Furthermore, in a recent movement surrounding corporate disclosure, there is a discussion about reassessing the quarterly disclosure of financial results that was mentioned in Prime Minister Kishida’s policy speech in October 2021 and elsewhere. Not limited to Japan, there is a tendency for companies to cease disclosure if the disclosure obligation is abolished. Thus, it should be reassessed in such a way that investors will not be disadvantaged. By the way, in Europe, the disclosure obligation of quarterly financial results was abolished. However, many companies seem to be continuing to disclose quarterly results.

So again, non-financial information such as ESG and sustainability is very important information. However, this are based on the major premise that the company itself has a business model and earning capability. Therefore, I think, foundational corporate analysis remains important.

Moreover, the management forecast, which is not seen abroad, is a system that Japan should be proud of. After its benefit is understood, I hope that it will continue to be developed in the future. At the same time, I think it is beneficial for both investors and companies to increase the number of analysts in Japan.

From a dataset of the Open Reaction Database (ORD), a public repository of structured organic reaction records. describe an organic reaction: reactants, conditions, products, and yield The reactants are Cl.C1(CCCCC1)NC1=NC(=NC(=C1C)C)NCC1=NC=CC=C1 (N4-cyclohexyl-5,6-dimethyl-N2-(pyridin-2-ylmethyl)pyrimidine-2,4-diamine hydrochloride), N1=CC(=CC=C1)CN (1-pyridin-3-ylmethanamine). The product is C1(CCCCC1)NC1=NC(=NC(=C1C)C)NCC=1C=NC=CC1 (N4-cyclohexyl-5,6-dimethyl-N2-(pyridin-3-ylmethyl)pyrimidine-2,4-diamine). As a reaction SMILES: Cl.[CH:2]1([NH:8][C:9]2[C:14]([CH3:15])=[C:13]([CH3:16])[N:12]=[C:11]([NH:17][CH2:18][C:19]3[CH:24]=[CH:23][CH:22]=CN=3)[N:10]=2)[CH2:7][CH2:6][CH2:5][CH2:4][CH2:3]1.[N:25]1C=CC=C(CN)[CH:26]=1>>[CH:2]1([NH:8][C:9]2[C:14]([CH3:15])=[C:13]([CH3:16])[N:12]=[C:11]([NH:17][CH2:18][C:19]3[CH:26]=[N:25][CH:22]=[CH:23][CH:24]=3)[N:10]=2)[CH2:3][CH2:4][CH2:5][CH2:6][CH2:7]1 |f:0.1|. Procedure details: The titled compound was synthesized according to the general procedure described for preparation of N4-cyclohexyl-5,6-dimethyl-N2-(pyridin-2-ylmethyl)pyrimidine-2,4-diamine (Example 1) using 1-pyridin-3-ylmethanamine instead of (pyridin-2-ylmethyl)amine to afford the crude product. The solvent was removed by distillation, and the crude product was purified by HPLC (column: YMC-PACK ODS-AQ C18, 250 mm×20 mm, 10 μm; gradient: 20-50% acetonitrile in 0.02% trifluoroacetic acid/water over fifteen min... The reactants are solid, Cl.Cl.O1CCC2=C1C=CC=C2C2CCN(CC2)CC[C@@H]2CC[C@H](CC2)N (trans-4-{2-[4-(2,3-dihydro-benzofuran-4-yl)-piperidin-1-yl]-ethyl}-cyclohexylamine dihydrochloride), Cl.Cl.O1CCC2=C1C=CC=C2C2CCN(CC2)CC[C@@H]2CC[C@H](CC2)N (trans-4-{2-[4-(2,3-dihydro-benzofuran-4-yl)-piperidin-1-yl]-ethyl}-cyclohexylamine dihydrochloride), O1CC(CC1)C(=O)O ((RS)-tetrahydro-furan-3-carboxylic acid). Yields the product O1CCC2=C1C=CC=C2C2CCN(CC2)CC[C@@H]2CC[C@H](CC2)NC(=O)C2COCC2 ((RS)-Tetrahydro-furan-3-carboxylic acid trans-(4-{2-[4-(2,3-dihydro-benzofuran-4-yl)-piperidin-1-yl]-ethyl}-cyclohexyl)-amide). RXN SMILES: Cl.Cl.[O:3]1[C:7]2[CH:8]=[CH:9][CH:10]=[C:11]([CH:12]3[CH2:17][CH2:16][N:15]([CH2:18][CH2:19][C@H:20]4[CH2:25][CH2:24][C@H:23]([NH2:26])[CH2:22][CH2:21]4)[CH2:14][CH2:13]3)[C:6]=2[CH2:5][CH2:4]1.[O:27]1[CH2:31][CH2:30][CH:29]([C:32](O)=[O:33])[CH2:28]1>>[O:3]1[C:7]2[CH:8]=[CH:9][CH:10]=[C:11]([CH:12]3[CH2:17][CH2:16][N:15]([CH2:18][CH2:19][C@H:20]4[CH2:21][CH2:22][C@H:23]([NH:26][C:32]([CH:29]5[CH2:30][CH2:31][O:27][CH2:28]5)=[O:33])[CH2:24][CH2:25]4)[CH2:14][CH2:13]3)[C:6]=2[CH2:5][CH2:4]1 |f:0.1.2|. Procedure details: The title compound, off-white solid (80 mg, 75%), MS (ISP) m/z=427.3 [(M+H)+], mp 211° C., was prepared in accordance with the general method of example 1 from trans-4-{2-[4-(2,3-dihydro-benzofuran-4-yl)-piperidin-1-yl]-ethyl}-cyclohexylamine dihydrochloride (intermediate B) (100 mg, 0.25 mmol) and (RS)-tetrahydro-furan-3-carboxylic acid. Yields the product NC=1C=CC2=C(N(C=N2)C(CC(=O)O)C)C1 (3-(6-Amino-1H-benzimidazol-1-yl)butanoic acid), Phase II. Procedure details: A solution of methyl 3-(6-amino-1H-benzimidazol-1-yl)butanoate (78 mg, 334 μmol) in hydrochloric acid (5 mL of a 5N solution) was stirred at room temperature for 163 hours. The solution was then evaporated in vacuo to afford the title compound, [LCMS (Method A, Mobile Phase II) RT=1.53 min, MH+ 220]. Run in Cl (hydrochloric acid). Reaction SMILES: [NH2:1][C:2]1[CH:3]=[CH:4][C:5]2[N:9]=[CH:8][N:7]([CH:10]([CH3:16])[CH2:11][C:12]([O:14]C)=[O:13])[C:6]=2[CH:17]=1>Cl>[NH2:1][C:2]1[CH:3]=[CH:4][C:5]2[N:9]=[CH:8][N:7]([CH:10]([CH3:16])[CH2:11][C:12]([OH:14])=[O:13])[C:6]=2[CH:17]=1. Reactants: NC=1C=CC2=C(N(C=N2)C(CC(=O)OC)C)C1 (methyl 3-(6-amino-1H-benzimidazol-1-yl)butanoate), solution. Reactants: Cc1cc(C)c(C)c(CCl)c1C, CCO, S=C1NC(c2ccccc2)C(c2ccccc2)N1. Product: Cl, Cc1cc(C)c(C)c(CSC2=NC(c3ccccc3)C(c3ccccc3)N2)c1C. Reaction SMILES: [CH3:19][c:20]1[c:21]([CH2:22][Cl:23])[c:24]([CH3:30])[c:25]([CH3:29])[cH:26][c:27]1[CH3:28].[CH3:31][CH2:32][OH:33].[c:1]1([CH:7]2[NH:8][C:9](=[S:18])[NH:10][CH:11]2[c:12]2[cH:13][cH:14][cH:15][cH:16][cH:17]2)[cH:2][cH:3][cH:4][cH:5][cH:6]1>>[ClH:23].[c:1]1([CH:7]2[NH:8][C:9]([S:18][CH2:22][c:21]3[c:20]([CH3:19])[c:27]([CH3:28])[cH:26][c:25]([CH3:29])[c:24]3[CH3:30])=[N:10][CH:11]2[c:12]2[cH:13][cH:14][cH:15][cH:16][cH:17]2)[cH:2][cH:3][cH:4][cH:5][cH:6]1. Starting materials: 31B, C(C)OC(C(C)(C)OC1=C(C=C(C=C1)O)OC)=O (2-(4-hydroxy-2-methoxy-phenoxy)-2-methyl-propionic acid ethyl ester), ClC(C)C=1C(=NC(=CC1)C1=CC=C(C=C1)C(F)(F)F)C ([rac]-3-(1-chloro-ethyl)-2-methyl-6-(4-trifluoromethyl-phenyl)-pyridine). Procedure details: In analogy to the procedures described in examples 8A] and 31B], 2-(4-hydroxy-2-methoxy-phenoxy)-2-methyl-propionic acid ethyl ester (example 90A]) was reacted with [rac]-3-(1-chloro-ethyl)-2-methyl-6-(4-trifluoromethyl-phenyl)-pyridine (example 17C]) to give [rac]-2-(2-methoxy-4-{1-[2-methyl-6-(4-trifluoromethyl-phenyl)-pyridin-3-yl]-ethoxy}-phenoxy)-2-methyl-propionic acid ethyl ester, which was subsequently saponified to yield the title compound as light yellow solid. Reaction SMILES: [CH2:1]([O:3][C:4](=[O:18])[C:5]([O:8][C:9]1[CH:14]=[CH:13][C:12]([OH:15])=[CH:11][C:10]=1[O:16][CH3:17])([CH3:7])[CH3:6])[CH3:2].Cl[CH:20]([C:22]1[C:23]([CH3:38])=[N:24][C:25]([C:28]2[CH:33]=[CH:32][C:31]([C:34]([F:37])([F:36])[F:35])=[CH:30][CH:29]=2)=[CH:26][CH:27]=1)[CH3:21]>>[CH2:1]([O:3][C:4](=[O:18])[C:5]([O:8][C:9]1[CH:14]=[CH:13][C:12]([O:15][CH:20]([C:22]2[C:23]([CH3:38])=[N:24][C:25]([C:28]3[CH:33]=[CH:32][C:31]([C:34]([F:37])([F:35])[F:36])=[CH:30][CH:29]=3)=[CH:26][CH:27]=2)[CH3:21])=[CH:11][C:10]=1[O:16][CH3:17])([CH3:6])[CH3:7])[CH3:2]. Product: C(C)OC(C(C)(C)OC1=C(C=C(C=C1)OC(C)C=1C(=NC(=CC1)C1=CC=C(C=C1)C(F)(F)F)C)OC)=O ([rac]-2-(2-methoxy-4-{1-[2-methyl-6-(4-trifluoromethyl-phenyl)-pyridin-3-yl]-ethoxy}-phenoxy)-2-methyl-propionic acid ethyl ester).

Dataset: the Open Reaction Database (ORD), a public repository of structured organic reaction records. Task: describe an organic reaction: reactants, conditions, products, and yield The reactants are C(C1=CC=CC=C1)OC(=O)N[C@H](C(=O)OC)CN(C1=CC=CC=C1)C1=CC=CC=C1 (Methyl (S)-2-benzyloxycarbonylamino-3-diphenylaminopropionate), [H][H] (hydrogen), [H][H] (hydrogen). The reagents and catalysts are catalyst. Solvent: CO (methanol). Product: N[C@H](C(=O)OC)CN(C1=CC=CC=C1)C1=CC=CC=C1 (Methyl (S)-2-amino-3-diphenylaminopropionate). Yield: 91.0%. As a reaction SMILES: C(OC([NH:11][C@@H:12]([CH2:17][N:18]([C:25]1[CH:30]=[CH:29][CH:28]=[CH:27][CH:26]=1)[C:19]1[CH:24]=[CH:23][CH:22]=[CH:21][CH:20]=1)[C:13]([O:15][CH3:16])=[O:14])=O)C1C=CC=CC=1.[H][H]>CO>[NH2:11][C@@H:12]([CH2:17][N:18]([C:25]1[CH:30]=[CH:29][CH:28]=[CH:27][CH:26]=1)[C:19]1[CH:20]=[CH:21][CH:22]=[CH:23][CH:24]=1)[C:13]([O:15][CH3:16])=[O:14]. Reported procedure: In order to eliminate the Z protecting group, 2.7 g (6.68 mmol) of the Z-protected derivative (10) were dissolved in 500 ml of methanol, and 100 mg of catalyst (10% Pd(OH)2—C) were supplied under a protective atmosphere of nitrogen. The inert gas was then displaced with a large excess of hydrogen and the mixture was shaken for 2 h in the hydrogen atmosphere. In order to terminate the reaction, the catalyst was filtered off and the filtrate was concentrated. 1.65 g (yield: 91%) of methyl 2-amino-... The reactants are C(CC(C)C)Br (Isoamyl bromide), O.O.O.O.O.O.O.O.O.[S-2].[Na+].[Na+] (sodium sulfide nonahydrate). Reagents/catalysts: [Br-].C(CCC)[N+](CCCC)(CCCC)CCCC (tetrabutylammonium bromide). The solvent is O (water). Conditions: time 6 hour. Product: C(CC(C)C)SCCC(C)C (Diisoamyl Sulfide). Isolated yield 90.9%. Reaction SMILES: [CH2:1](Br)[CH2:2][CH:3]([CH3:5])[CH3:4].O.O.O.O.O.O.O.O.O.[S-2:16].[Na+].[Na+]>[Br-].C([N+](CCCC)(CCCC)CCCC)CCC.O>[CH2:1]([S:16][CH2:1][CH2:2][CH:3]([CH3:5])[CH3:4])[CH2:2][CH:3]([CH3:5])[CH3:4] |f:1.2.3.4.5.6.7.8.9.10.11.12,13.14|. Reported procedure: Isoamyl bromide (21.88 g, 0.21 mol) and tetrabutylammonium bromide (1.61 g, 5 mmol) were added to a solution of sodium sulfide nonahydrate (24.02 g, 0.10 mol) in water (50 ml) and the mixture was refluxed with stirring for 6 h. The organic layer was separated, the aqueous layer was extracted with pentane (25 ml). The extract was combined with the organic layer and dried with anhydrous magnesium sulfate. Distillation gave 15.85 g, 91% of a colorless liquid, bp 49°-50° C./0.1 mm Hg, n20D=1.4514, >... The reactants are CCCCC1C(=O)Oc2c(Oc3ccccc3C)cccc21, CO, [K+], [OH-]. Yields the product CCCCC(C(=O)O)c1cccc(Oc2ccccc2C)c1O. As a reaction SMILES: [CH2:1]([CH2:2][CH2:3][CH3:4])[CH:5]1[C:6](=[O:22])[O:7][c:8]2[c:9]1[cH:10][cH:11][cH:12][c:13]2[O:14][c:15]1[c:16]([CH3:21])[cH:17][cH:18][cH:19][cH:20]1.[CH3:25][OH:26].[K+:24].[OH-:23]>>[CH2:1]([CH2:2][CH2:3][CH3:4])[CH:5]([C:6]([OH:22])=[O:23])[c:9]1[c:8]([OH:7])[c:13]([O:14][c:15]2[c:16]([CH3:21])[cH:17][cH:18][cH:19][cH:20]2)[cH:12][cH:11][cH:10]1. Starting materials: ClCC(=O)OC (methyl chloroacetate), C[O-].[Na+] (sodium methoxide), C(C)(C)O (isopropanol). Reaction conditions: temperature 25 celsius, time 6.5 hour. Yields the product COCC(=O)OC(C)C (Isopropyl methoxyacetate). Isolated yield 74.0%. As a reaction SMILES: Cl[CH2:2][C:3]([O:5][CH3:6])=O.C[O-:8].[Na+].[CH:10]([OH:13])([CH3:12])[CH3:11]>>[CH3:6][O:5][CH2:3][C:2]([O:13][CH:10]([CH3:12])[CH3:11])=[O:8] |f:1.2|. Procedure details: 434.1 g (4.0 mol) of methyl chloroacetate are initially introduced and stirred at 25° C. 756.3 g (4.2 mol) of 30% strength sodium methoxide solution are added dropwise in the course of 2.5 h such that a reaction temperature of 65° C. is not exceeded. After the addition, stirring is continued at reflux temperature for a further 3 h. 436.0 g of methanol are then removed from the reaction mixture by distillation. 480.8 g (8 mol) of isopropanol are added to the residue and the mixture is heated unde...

* The information contained herein is current as of February 2024.
* The contents of articles on are based on the personal ideas and opinions of the author and do not indicate the official opinion of Meiji University.
* I work to achieve SDGs related to the educational and research themes that I am currently engaged in.

Information noted in the articles and videos, such as positions and affiliations, are current at the time of production.